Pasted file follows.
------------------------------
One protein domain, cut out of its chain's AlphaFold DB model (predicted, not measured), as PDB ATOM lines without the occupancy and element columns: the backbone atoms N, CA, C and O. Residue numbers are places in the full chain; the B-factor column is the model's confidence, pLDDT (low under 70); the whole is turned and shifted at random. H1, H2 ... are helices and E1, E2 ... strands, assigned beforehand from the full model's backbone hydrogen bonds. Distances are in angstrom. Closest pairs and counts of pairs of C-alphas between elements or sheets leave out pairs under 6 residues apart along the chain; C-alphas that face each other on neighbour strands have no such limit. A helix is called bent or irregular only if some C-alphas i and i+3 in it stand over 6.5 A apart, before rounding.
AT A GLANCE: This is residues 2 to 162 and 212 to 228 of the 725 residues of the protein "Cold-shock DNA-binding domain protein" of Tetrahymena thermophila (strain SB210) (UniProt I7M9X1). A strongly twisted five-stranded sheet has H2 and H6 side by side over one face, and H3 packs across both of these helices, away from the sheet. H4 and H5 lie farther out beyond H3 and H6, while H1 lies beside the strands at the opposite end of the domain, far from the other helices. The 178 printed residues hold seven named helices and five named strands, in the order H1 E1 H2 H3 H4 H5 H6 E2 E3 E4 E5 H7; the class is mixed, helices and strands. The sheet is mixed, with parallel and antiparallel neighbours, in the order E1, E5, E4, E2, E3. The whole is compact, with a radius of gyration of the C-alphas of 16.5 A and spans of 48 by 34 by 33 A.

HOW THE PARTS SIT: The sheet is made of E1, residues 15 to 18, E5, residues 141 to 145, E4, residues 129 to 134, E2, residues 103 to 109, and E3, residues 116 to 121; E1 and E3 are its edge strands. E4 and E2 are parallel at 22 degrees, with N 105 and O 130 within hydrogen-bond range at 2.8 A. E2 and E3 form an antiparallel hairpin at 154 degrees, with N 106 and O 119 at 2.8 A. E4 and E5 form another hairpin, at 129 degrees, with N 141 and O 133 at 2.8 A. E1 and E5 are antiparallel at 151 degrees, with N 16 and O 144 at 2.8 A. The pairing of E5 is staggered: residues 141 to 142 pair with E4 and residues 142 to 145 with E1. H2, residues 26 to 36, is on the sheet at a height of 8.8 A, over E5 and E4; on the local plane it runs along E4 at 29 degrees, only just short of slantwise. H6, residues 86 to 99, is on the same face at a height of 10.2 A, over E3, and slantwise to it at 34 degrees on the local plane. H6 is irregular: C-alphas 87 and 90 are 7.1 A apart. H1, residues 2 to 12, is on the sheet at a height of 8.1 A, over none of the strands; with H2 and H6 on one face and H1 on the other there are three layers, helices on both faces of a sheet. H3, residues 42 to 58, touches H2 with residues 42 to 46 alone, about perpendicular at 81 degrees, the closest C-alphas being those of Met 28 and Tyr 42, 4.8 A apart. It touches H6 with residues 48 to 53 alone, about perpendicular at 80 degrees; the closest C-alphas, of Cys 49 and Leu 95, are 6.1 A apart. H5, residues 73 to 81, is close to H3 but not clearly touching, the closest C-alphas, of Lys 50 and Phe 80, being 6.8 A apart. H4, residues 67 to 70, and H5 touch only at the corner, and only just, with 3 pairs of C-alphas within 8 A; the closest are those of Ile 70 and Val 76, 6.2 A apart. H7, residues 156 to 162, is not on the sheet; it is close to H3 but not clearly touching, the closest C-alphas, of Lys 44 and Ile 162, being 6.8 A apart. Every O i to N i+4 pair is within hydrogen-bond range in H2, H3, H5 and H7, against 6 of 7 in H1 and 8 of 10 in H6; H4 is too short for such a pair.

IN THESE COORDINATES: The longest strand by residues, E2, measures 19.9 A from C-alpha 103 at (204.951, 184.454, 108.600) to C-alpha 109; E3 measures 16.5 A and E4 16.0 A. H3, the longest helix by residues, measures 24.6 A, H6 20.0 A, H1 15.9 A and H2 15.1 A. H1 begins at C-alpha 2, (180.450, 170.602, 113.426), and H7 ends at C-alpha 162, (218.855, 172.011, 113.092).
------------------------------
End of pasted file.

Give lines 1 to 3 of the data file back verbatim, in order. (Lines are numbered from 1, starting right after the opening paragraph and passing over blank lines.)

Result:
AT A GLANCE: This is residues 2 to 162 and 212 to 228 of the 725 residues of the protein "Cold-shock DNA-binding domain protein" of Tetrahymena thermophila (strain SB210) (UniProt I7M9X1). A strongly twisted five-stranded sheet has H2 and H6 side by side over one face, and H3 packs across both of these helices, away from the sheet. H4 and H5 lie farther out beyond H3 and H6, while H1 lies beside the strands at the opposite end of the domain, far from the other helices. The 178 printed residues hold seven named helices and five named strands, in the order H1 E1 H2 H3 H4 H5 H6 E2 E3 E4 E5 H7; the class is mixed, helices and strands. The sheet is mixed, with parallel and antiparallel neighbours, in the order E1, E5, E4, E2, E3. The whole is compact, with a radius of gyration of the C-alphas of 16.5 A and spans of 48 by 34 by 33 A.

HOW THE PARTS SIT: The sheet is made of E1, residues 15 to 18, E5, residues 141 to 145, E4, residues 129 to 134, E2, residues 103 to 109, and E3, residues 116 to 121; E1 and E3 are its edge strands. E4 and E2 are parallel at 22 degrees, with N 105 and O 130 within hydrogen-bond range at 2.8 A. E2 and E3 form an antiparallel hairpin at 154 degrees, with N 106 and O 119 at 2.8 A. E4 and E5 form another hairpin, at 129 degrees, with N 141 and O 133 at 2.8 A. E1 and E5 are antiparallel at 151 degrees, with N 16 and O 144 at 2.8 A. The pairing of E5 is staggered: residues 141 to 142 pair with E4 and residues 142 to 145 with E1. H2, residues 26 to 36, is on the sheet at a height of 8.8 A, over E5 and E4; on the local plane it runs along E4 at 29 degrees, only just short of slantwise. H6, residues 86 to 99, is on the same face at a height of 10.2 A, over E3, and slantwise to it at 34 degrees on the local plane. H6 is irregular: C-alphas 87 and 90 are 7.1 A apart. H1, residues 2 to 12, is on the sheet at a height of 8.1 A, over none of the strands; with H2 and H6 on one face and H1 on the other there are three layers, helices on both faces of a sheet. H3, residues 42 to 58, touches H2 with residues 42 to 46 alone, about perpendicular at 81 degrees, the closest C-alphas being those of Met 28 and Tyr 42, 4.8 A apart. It touches H6 with residues 48 to 53 alone, about perpendicular at 80 degrees; the closest C-alphas, of Cys 49 and Leu 95, are 6.1 A apart. H5, residues 73 to 81, is close to H3 but not clearly touching, the closest C-alphas, of Lys 50 and Phe 80, being 6.8 A apart. H4, residues 67 to 70, and H5 touch only at the corner, and only just, with 3 pairs of C-alphas within 8 A; the closest are those of Ile 70 and Val 76, 6.2 A apart. H7, residues 156 to 162, is not on the sheet; it is close to H3 but not clearly touching, the closest C-alphas, of Lys 44 and Ile 162, being 6.8 A apart. Every O i to N i+4 pair is within hydrogen-bond range in H2, H3, H5 and H7, against 6 of 7 in H1 and 8 of 10 in H6; H4 is too short for such a pair.

IN THESE COORDINATES: The longest strand by residues, E2, measures 19.9 A from C-alpha 103 at (204.951, 184.454, 108.600) to C-alpha 109; E3 measures 16.5 A and E4 16.0 A. H3, the longest helix by residues, measures 24.6 A, H6 20.0 A, H1 15.9 A and H2 15.1 A. H1 begins at C-alpha 2, (180.450, 170.602, 113.426), and H7 ends at C-alpha 162, (218.855, 172.011, 113.092).